Wednesday, 1 August 2018

"Whilst we cannot ban food..."

News from the Democratic People's Republic of Scotland...

Food shoppers should be confronted with graphic images of tooth decay and bowel cancer on products such as confectionary [sic] and red meat to encourage them to make healthier choices, according to a psychologist hired to advise Food Standards Scotland.

Leave aside the blatant slippery slope. Ignore the relentless, patronising, miserable nannying. Forget the fact that Scotland has no authority to introduce mandatory food labelling.

Instead, ask this question. What the hell has it got to do with Food Standards Scotland

Food Standards Scotland is the Scottish equivalent of the Food Standards Agency. I mentioned the Food Standards Agency in Sock Puppets as a classic example of mission creep in the public sector:

Public choice theory provides a plausible explanation for why governments fail to deliver what is expected of them, both in terms of public services (which are hampered by bureaucratic inefficiency) and legislation (which is hijacked by special interests). It explains why bureaucracies become ever more bloated and taxes rise ever higher, even under governments which come to power on a ticket of deregulation and smaller government. It explains why bureaucracies are so resistant to budget cuts and why it tends to be frontline services, rather than management, which bear the brunt of such cuts if and when they arrive. It explains why an organisation like the Food Standards Agency can go from having a tiny staff investigating restaurant poisonings to having a staff of 2,000, a budget of £135 million and a mission that has expanded to campaigning against salt, fat and eating crisps during football matches.

These organisations are supposed to ensure that the food we buy on the high street is safe. They were not set up to deter people from eating food.

So who is this expert who is having taxpayers' money shovelled at her via Food Standards Scotland?

Emma Kenny, a behavioural psychologist who has commentated on television shows such as Celebrity Big Brother in the past...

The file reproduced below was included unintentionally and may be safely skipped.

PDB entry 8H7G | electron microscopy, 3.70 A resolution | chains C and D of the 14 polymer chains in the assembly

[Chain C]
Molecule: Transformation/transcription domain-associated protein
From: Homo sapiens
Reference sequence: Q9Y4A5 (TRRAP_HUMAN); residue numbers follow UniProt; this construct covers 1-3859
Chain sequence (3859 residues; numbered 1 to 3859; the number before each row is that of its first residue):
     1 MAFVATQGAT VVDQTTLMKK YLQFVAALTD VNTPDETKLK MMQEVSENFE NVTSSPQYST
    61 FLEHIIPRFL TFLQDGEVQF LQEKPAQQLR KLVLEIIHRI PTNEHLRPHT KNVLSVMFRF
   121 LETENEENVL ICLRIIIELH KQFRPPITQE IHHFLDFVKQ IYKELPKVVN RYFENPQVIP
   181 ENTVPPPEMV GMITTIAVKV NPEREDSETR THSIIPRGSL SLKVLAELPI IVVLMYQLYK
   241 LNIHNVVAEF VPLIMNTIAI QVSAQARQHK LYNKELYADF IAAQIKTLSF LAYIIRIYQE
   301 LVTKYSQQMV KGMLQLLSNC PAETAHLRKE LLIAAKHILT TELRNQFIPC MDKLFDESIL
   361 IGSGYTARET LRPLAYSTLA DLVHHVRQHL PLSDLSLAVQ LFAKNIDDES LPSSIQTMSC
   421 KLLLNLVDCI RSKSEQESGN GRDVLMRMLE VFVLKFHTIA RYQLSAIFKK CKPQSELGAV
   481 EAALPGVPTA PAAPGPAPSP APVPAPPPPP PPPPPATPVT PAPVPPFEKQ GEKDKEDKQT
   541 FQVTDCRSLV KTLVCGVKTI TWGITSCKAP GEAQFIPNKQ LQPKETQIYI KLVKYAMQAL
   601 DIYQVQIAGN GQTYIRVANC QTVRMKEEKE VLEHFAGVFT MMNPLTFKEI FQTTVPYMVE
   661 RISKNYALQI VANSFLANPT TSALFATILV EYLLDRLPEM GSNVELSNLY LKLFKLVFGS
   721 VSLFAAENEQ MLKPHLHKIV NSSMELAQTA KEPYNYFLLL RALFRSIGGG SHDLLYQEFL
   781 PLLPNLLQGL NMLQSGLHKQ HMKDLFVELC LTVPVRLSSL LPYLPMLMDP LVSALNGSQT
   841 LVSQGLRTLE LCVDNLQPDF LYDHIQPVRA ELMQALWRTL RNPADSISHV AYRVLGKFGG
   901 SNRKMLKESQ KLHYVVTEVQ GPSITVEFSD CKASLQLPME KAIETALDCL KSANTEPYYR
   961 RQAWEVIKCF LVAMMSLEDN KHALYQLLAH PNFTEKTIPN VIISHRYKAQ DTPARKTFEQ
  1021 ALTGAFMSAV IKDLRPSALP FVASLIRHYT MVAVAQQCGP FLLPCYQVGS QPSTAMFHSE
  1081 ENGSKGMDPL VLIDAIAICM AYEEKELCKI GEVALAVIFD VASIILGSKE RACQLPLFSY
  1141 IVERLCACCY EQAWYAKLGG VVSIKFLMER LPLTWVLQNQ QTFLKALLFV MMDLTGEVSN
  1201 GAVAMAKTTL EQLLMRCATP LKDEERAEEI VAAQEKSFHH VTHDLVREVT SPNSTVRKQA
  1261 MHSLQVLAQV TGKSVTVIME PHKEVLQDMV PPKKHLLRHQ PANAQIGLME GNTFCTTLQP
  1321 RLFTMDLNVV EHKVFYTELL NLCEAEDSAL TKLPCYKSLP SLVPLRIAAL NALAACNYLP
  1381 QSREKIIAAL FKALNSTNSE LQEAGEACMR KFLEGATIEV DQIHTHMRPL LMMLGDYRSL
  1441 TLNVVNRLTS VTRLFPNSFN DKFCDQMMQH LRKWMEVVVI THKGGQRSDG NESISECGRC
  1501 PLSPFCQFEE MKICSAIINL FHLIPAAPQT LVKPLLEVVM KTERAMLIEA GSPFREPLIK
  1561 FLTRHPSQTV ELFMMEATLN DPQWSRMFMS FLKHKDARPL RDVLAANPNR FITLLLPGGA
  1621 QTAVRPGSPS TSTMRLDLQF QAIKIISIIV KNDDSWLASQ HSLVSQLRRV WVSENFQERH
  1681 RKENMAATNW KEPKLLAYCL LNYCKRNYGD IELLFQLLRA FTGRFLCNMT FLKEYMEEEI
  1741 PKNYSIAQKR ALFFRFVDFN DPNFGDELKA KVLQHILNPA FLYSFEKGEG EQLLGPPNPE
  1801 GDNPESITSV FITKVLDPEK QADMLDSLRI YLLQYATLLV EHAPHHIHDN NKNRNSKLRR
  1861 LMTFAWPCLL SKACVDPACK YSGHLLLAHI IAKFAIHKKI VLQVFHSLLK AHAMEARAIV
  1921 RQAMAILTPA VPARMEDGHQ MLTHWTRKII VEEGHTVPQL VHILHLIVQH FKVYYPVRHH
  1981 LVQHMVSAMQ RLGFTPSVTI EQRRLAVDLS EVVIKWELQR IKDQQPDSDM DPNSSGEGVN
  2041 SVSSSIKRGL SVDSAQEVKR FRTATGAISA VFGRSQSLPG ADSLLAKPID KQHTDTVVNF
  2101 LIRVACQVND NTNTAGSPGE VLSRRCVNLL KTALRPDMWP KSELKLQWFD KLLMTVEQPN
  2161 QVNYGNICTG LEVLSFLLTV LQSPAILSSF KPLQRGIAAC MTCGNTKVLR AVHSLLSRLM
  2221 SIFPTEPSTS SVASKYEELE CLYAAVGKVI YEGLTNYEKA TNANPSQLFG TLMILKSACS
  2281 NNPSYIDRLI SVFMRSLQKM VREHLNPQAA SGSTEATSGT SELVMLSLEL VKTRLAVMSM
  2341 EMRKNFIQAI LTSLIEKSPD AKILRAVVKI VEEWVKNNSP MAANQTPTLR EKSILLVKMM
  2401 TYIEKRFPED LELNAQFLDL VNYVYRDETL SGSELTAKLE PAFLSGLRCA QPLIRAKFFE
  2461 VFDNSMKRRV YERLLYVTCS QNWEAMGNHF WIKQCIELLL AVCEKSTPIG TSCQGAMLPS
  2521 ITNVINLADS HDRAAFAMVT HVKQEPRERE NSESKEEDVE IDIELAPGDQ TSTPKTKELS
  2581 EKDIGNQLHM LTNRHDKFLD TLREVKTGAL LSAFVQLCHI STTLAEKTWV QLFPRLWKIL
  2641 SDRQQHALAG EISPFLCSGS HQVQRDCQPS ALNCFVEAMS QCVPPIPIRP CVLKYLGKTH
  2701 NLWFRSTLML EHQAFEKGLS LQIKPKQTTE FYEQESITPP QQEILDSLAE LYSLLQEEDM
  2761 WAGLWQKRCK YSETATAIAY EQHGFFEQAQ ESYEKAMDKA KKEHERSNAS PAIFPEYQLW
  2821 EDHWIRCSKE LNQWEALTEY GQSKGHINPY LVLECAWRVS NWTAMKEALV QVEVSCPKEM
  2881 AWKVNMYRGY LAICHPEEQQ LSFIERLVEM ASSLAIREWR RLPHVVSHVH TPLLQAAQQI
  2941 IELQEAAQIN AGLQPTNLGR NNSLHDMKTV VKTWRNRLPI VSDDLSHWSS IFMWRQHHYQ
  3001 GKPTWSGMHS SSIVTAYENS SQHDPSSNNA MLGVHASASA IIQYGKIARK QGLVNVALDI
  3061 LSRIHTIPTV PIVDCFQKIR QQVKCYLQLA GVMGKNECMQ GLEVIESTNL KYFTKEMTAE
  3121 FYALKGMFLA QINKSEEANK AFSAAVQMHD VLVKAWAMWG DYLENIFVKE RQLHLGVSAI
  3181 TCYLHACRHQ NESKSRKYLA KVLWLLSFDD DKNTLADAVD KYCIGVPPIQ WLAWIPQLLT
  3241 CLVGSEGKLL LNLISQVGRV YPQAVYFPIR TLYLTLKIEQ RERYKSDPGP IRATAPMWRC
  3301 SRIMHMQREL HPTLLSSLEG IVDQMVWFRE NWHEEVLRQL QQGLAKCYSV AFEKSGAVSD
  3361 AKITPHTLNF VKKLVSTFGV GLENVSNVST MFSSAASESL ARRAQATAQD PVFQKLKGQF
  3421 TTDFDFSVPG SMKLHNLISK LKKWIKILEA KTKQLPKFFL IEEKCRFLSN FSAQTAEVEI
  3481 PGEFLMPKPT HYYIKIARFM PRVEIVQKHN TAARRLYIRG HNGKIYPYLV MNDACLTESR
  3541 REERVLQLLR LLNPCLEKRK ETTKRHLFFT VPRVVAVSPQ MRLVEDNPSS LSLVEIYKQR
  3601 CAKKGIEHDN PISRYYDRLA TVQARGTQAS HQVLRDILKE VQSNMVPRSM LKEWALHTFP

The hallmark of a serious scientist! She is also a vlogger and writes a column for the renowned scientific journal Closer.

Why has a pop psychologist been recruited by the government?

Ms Kenny has been consulting with FSS as part of the agency's new obesity campaign against upsizing, which warns consumers to be more aware of the tricks the food industry uses to persuade them to 'go large' and how it drives up calorie intake.

As mentioned above, this is not the job of a food standards regulator. But it all makes sense when you realise that...

The campaign comes amid plans by the Scottish Government to outlaw junk food multi-buy deals, force restaurants and takeaways to display calorie contents and cap portion sizes, potentially leading to a ban on 'super-sizing' or all-you-can-eat buffets.

So, once again, we have the SNP using a state-funded quango to promote its own policies. This is the way the way the SNP operates. Whether it is ASH Scotland, Alcohol Focus Scotland, Obesity Action Scotland or this mob, the Scottish government has taken the sock puppet state to a shameless new level.

Still, let's hear what Emma has to say about food, shall we?

"The western world would be a far healthier and happier place if the food industry were regulated in a truthful manner.

"If when you went to buy red meat you were confronted with pictures of bowel cancer, or were confronted with pictures of tooth decay when you picked up those sweets for your kids, the chances are that you would think twice about buying them."

It is very debatable whether this would make the world a healthier place, but only a lunatic could think that confronting people with endless images of death and disease would make it a happier place. The whole point of graphic warnings on cigarettes is to make smokers feel miserable. They may have that effect in some small way, but they do not reduce smoking prevalence. You don't need to have studied welfare economics to work out that the net effect is therefore to make the world a less happy place.

Ms Kenny said the success of public health interventions such as the smoking ban showed that people's behaviours can be changed, and cautioned against normalising obesity.

"There is a limiting belief in society that is held by too many, this involves one where the expectation is that ‘nothing will change’. Actually, what we have seen from the smoking ban is an absolute transformation on peoples’ attitude toward smoking in general."

Insofar as the smoking ban (and its associated propaganda) has had an effect on attitudes, it has been to make smokers pariahs. If the morally repellent doctrine of 'denormalisation' is now going to be extended to people who eat sugar and meat, we're going to have a lot of deviants. This could be a good thing, for once the deviants are in the majority, it will be easier to topple people like Emma.

"Whilst we cannot ban food..."

This gives us a clue as to what Emma's first instinct is whenever she is confronted with a problem.

"...I think we should at least regulate the type and quantities of food that can be sold to us, and any measure that attempts to do this is a welcome one."

Do you? That's what you think, is it? Well, I think you should go back to commenting on Big Brother and leave food policy to somebody with some knowledge and principles rather than some cretin who drools over hateful anti-smoking policies and fantasises about them being extended to everybody who eats food.

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